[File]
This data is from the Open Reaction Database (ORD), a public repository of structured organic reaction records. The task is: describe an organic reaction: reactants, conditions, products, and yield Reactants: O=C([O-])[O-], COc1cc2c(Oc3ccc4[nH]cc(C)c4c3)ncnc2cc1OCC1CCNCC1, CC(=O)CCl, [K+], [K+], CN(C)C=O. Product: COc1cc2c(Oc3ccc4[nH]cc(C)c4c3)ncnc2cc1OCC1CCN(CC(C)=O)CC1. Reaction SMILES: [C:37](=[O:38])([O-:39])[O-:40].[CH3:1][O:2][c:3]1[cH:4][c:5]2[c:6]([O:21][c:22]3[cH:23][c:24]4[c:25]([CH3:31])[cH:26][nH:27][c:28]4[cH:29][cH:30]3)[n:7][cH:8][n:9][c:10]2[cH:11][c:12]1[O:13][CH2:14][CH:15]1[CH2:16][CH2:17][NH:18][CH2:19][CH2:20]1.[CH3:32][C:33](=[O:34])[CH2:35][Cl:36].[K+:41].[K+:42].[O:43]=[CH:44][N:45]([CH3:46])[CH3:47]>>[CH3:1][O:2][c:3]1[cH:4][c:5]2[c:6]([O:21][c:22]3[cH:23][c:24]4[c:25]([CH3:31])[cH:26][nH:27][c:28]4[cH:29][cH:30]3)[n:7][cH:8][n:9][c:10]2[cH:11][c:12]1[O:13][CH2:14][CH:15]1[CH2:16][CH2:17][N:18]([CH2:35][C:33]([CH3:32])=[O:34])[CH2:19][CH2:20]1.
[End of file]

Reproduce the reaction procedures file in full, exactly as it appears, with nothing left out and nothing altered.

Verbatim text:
This data is from the Open Reaction Database (ORD), a public repository of structured organic reaction records. The task is: describe an organic reaction: reactants, conditions, products, and yield Reactants: O=C([O-])[O-], COc1cc2c(Oc3ccc4[nH]cc(C)c4c3)ncnc2cc1OCC1CCNCC1, CC(=O)CCl, [K+], [K+], CN(C)C=O. Product: COc1cc2c(Oc3ccc4[nH]cc(C)c4c3)ncnc2cc1OCC1CCN(CC(C)=O)CC1. Reaction SMILES: [C:37](=[O:38])([O-:39])[O-:40].[CH3:1][O:2][c:3]1[cH:4][c:5]2[c:6]([O:21][c:22]3[cH:23][c:24]4[c:25]([CH3:31])[cH:26][nH:27][c:28]4[cH:29][cH:30]3)[n:7][cH:8][n:9][c:10]2[cH:11][c:12]1[O:13][CH2:14][CH:15]1[CH2:16][CH2:17][NH:18][CH2:19][CH2:20]1.[CH3:32][C:33](=[O:34])[CH2:35][Cl:36].[K+:41].[K+:42].[O:43]=[CH:44][N:45]([CH3:46])[CH3:47]>>[CH3:1][O:2][c:3]1[cH:4][c:5]2[c:6]([O:21][c:22]3[cH:23][c:24]4[c:25]([CH3:31])[cH:26][nH:27][c:28]4[cH:29][cH:30]3)[n:7][cH:8][n:9][c:10]2[cH:11][c:12]1[O:13][CH2:14][CH:15]1[CH2:16][CH2:17][N:18]([CH2:35][C:33]([CH3:32])=[O:34])[CH2:19][CH2:20]1.